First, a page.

She also reiterated, as did the IOC’s leadership on several occasions, that such sports events are held to bring problems to the forefront before the actual Olympics are held.

    Angelopoulos-Daskalaki said a comprehensive assessment of how the events were hosted will take place this month, while simply noting that "no one is irreplaceable ... everyone will be evaluated. Whoever is not properly doing their job will be removed. If changes are necessary, I will make them." she said.

    [15] New Zealand police delegation in Athens, discuss Olympic Games security

    Athens, 03/09/2003 (ANA)

    Public Order Minister George Floridis and Greek Police Chief Fotis Nasiakos on Tuesday met a delegation of police from New Zealand, headed by the country's Chief of Police, Robert Robinson.

    Discussed at the meeting, which was also attended by high-ranking Greek police officers, was the issue of the security of the Athens 2004 Olympic Games.

    On Wednesday, the New Zealand delegation will visit Olympic installations and the headquarters of the security department of the Olympic Games.

    [16] Culture minister discusses Olympic Games with Australian ambassador

    Athens, 03/09/2003 (ANA)

    Culture Minister Evangelos Venizelos on Tuesday received Australian Ambassador to Athens Stuart Hume and discussed recent comments in the Australian media concerning the Athens 2004 Olympic Games.

    Following their meeting at the culture ministry, Venizelos said the ambassador clarified that the various comments in the Australian press and mass media have nothing to do with the official position of the government of Australia and of the state governments.

    The minister noted that the ''press is free, the comments which were published or heard one year before the 2000 Sidney Olympic Games were very harsh, very severe, but nevertheless, he (the ambassador) stressed to me that such type of journalism should not give us any impression whatsoever.''

    On his part, Hume assured the culture minister that the travel advisory issued by the Australian goovernment for Greece , as has been the case for other countries as well, in no way constitutes criticism regarding security in Greece or for the prevarication of the Olympic Games in the security sector.

    [17] Yiannitsis tours prefecture of Rodopi

    Athens, 03/09/2003 (ANA)

    Alternate Foreign Minister Tassos Yiannitsis, currently on a tour of the prefecture of Rodopi, northern Greece, told local government officials on Tuesday that ''we have achieved many things all these years, we have achieved them together and we must continue in the same direction, and we will come out winners if we work properly and are realistic and pragmatic.''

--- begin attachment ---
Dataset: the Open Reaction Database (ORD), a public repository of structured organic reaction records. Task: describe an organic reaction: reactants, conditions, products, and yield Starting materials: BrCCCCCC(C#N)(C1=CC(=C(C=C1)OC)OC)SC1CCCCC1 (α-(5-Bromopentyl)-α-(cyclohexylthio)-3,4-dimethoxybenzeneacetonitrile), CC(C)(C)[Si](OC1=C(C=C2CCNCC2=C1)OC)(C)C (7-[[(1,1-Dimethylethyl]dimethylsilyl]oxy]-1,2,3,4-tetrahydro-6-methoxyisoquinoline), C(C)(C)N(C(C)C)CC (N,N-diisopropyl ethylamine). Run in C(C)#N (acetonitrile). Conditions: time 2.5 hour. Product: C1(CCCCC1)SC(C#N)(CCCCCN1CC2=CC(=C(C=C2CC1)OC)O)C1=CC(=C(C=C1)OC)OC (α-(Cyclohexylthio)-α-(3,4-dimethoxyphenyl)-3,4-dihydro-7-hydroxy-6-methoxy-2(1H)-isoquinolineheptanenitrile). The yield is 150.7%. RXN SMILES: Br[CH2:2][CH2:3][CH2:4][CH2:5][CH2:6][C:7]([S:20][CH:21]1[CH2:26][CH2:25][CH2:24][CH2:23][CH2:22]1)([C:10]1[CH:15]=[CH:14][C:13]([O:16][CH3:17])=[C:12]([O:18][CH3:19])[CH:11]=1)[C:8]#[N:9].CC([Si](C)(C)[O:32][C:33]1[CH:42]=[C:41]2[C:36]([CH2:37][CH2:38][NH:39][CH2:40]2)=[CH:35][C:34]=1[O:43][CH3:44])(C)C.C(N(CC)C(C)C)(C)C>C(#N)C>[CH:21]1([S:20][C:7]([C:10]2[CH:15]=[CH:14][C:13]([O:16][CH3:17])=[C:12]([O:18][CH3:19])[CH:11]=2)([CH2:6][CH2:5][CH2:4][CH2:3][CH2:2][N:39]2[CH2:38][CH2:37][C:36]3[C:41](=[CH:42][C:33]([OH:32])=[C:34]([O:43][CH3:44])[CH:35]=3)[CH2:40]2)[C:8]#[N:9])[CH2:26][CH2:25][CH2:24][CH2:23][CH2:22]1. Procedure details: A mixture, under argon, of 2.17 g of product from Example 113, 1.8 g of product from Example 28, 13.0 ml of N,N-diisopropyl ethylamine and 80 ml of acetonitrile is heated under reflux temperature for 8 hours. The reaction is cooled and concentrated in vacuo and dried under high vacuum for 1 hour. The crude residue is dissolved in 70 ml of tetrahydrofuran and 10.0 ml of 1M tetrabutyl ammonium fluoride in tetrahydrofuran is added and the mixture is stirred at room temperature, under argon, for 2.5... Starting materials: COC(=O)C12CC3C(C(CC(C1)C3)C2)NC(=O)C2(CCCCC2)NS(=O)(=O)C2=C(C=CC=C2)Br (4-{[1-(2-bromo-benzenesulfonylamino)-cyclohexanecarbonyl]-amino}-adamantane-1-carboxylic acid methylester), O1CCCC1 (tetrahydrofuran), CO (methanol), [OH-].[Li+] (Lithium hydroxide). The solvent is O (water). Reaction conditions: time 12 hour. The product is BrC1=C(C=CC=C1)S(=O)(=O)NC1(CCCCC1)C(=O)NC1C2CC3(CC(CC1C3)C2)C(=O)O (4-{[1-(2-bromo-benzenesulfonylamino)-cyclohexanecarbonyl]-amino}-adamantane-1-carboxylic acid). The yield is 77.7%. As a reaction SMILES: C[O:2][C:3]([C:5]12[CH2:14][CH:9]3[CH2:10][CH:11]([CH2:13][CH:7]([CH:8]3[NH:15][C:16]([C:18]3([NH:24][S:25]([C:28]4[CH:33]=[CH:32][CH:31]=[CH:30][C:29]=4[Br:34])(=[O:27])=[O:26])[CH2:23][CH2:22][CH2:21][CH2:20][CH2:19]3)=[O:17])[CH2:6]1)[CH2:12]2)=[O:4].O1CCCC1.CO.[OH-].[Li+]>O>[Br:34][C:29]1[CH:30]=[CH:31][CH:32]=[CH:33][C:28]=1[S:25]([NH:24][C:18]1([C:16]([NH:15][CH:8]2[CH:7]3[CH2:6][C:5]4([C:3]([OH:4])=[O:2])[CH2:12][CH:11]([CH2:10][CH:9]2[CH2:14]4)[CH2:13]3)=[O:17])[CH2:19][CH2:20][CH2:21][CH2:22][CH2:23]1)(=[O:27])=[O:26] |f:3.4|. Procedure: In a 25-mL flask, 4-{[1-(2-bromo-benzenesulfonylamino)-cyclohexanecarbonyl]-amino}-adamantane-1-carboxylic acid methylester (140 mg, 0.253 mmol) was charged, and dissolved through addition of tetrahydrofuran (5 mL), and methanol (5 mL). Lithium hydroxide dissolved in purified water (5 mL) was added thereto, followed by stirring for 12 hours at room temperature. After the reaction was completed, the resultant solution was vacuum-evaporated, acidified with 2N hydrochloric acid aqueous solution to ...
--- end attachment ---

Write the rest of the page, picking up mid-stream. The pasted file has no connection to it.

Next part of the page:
The minister, who was briefed by the local officials and the prefect on the conditions prevailing in the area, said ''there are always problems in the agricultural sector, in infrastructure and businesses,'' noting however that ''we will very soon be in a position to find answers and solutions.''

    [18] Giotopoulos' statement delayed until Thursday

    Athens, 03/09/2003 (ANA)

    The long-awaited rejoinder by alleged “November 17” leader Alexandros Giotopoulos was delayed by a couple of days on Tuesday, as the death in the family of one of the three appellate judges presiding over the trial resulted in a 48-hour postponement of proceedings.

    Giotopoulos -- a self-described translator of French texts and a one-time student activist during the turbulent late ‘60s in Paris who lived for two decades in Greece under an assumed identity -- has denied any involvement with the once-elusive urban terrorist group that plagued the country from 1975 up until the summer of 2002, when authorities believe most if not all of its members were arrested.

    He is expected to make his statement before the court on Thursday.

    [19] Weak tremors register in Iraklion, seismologists appear unconcerned

    Athens, 03/09/2003 (ANA)

    Three weak earthquake tremors measuring from 3 to 4.3 on the Richter scale were registered in Iraklion, Crete, from Monday night through the early morning hours on Tuesday.

    Seismologists appeared reassuring and said that the tremors, whose epicenter was in the sea area 15 to 20 kilometres north of Iraklion, were superficial, noting that such trembles were common.

    [20] EU regional, cohesion policies key to integration, eurodeputy says

    STRASBOURG, 03/09/2003 (ANA/O.Tsipira)

    Manolis Mastorakis, a eurodeputy for the ruling PASOK party, said on Tuesday that the European Union's regional and cohesion policies were central to integration of the expanding bloc.

    Mastorakis, who co-authored a report on the sector that was approved by the Europarliament, said that the policies also reinforced the single market and economic and monetary union.

    [21] New Greek general consul in Istanbul

    ISTANBUL, 03/09/2003 (ANA)